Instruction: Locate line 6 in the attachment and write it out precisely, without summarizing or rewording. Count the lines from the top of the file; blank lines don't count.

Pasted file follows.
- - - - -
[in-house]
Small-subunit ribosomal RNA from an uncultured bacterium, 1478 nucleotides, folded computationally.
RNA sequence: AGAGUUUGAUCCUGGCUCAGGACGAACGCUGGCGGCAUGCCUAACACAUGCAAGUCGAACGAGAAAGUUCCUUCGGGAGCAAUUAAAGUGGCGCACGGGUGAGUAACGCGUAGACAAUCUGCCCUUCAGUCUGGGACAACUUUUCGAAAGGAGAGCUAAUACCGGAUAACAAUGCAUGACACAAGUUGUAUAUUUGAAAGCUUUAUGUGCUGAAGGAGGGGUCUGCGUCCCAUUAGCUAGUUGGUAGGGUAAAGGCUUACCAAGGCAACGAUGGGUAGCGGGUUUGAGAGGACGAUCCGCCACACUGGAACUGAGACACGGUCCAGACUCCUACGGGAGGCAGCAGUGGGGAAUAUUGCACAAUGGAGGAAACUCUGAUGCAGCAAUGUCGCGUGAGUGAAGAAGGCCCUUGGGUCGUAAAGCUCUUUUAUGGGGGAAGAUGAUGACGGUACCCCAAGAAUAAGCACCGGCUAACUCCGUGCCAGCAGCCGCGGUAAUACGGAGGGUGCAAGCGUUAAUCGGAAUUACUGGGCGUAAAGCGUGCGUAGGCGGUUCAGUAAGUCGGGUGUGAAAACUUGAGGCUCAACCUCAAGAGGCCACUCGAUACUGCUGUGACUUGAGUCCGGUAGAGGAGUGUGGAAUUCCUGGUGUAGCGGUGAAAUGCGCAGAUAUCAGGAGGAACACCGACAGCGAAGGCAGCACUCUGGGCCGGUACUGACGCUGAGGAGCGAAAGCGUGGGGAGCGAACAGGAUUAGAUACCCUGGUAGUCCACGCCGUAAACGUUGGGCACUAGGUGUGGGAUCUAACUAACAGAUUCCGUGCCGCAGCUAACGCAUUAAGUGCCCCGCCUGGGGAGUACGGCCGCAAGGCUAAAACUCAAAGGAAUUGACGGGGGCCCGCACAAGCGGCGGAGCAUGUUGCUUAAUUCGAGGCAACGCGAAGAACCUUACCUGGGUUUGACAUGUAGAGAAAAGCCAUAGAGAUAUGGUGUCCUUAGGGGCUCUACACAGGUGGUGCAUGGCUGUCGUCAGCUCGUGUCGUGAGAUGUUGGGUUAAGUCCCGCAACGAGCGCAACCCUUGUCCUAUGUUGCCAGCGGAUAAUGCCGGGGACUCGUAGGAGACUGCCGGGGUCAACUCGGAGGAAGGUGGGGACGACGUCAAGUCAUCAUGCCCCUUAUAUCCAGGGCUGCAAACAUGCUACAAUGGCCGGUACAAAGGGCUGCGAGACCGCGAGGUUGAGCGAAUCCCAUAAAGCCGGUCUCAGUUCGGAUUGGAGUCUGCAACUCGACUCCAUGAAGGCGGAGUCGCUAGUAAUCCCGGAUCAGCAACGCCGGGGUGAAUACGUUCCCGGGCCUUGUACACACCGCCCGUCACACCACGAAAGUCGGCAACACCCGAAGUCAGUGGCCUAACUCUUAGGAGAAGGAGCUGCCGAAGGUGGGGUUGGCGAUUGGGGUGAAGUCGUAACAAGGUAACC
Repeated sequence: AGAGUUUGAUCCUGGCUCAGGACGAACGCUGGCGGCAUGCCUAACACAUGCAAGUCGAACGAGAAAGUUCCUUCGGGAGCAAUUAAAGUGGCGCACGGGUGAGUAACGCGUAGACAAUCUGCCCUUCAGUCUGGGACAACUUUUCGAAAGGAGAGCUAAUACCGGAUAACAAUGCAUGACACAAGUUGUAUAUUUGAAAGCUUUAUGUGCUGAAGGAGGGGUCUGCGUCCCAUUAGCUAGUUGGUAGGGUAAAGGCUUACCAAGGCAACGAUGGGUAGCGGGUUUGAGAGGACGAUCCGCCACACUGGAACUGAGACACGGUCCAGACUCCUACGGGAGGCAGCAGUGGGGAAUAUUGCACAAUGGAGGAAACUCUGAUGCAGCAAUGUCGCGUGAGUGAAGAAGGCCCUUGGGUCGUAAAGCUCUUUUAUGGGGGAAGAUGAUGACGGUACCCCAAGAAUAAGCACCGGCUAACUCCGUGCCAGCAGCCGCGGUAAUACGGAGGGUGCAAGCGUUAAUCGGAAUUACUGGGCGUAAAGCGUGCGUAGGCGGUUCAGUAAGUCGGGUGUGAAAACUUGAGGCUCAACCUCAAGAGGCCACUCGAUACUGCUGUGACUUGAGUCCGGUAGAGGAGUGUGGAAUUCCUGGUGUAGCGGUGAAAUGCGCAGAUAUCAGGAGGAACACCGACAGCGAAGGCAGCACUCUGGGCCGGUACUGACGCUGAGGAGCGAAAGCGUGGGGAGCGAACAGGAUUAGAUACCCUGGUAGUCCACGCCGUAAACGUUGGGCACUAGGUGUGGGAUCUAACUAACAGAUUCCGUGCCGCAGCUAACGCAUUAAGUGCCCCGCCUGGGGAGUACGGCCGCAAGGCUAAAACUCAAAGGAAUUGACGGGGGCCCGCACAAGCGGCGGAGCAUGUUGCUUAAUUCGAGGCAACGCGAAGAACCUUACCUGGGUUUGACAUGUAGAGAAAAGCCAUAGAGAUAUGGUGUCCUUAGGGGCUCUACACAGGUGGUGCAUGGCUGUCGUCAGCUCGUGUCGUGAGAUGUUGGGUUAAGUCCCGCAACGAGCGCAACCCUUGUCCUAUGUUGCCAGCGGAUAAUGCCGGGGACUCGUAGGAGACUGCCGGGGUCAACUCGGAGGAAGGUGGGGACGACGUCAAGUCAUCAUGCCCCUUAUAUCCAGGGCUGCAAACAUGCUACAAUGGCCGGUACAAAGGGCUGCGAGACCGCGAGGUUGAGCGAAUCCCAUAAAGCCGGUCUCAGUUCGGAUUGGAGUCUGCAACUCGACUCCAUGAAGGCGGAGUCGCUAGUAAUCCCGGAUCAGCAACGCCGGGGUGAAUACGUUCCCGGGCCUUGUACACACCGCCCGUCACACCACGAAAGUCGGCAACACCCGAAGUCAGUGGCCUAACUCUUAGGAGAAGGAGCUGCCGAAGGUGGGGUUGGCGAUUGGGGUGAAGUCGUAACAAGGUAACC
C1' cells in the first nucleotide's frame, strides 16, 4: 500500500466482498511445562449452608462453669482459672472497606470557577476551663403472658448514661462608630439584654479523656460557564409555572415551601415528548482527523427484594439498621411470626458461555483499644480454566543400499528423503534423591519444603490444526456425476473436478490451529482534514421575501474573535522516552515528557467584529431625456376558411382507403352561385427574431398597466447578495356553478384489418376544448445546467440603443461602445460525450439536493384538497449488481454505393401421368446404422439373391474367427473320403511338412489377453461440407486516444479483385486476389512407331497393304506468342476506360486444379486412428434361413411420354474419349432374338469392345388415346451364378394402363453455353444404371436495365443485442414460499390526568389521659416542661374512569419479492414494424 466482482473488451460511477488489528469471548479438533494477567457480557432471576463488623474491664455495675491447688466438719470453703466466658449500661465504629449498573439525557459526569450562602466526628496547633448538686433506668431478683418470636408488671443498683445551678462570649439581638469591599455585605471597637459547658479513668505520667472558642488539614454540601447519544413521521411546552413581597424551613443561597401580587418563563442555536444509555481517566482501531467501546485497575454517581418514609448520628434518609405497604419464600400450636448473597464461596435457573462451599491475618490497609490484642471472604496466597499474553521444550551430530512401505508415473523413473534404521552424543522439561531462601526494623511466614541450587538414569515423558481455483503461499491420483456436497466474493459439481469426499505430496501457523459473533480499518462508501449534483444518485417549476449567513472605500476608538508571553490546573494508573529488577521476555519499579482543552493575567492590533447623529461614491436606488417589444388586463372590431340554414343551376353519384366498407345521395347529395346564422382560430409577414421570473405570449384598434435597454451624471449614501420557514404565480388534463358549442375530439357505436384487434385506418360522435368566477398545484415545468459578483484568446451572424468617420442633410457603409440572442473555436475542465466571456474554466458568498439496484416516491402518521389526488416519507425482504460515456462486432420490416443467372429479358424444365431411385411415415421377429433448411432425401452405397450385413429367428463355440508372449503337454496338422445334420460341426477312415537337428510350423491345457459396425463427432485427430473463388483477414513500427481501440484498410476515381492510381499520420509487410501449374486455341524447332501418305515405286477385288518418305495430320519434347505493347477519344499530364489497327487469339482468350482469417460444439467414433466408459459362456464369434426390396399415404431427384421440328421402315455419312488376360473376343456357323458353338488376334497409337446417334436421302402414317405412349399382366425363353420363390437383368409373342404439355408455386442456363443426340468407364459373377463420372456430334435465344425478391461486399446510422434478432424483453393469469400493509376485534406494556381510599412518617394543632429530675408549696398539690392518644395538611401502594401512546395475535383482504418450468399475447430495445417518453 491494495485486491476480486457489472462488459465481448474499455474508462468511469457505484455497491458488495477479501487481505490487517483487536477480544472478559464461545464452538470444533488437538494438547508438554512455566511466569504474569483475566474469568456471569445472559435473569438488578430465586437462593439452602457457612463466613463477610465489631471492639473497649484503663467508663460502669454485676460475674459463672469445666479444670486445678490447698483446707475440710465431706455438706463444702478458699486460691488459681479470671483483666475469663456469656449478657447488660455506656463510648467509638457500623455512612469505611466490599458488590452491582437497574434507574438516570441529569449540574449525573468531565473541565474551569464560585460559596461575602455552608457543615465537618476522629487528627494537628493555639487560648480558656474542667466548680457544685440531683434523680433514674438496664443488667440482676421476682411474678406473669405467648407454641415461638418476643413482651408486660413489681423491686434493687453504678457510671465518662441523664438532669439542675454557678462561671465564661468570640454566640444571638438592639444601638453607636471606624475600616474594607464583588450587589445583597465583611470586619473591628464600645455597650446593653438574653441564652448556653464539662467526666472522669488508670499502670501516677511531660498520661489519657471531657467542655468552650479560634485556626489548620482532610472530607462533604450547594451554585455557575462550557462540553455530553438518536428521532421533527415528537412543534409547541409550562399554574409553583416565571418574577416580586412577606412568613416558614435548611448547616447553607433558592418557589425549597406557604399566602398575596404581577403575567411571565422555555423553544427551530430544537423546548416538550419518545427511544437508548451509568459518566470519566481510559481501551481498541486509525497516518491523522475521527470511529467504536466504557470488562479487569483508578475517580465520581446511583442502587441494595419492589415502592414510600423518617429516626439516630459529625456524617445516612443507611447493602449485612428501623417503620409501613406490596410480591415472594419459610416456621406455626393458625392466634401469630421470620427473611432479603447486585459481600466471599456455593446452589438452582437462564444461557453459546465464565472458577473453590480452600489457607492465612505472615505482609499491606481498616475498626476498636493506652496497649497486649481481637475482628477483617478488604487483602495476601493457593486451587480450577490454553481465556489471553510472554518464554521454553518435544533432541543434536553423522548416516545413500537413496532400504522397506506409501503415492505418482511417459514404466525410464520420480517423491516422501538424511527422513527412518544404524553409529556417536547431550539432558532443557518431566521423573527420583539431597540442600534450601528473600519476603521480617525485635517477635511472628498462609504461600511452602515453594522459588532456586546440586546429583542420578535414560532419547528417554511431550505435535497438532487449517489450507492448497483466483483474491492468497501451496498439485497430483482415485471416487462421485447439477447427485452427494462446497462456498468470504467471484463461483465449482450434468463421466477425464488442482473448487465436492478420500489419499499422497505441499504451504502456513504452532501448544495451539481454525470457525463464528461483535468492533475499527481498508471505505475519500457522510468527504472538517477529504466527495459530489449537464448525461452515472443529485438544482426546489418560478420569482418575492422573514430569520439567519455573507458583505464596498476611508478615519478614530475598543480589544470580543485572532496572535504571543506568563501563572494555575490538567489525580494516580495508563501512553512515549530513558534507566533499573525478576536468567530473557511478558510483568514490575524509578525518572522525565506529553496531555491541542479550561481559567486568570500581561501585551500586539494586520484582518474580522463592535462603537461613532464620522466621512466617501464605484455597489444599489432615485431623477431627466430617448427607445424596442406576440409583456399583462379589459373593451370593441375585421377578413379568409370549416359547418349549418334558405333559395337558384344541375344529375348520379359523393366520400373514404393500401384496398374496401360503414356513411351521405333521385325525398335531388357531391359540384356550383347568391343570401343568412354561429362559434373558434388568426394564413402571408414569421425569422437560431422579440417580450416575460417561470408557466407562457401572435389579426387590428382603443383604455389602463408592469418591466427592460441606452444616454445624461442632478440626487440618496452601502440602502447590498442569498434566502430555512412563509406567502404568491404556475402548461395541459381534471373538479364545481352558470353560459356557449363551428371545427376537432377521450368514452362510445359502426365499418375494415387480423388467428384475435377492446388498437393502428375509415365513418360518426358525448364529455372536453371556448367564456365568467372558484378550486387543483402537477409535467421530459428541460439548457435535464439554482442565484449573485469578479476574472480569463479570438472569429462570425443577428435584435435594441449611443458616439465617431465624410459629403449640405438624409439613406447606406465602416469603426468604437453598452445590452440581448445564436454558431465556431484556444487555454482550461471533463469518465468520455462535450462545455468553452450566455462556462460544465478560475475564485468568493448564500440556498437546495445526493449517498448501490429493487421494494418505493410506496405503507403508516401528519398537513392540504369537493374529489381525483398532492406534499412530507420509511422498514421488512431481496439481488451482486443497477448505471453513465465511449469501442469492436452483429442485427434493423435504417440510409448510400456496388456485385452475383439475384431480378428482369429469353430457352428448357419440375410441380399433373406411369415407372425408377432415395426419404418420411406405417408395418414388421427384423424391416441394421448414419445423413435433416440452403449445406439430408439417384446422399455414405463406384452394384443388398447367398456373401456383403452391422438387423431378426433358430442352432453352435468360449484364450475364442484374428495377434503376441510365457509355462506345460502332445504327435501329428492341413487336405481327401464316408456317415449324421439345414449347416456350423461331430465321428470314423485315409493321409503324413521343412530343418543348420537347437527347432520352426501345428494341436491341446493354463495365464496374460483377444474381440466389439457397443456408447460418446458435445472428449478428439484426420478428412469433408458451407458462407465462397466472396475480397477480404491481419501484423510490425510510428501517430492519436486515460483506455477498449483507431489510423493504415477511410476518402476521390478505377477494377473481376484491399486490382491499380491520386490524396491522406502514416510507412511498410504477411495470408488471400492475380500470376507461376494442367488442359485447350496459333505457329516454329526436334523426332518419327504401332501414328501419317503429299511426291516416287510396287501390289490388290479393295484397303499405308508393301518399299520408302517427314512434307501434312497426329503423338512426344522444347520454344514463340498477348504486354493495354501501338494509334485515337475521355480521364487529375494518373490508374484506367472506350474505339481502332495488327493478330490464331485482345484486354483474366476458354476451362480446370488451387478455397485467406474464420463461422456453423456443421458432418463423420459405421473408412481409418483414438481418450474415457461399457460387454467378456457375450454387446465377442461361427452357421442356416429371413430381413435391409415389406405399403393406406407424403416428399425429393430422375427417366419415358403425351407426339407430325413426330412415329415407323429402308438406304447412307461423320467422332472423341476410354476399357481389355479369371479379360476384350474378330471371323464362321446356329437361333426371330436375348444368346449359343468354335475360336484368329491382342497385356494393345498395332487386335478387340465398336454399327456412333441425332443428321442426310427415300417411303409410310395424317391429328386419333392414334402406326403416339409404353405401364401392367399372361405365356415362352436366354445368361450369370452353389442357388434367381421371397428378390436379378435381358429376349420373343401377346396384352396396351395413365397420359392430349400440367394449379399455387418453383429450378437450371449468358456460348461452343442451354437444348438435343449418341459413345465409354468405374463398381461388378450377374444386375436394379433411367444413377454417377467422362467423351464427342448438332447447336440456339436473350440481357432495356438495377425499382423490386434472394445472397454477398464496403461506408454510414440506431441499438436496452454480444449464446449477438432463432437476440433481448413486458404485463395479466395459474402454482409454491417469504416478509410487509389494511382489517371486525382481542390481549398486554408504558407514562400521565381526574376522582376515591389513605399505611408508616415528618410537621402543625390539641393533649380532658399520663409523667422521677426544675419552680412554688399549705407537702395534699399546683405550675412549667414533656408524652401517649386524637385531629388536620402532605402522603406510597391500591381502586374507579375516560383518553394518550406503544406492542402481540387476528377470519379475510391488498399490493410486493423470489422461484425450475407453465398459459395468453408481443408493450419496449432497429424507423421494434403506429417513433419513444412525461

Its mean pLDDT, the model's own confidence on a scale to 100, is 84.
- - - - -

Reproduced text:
Its mean pLDDT, the model's own confidence on a scale to 100, is 84.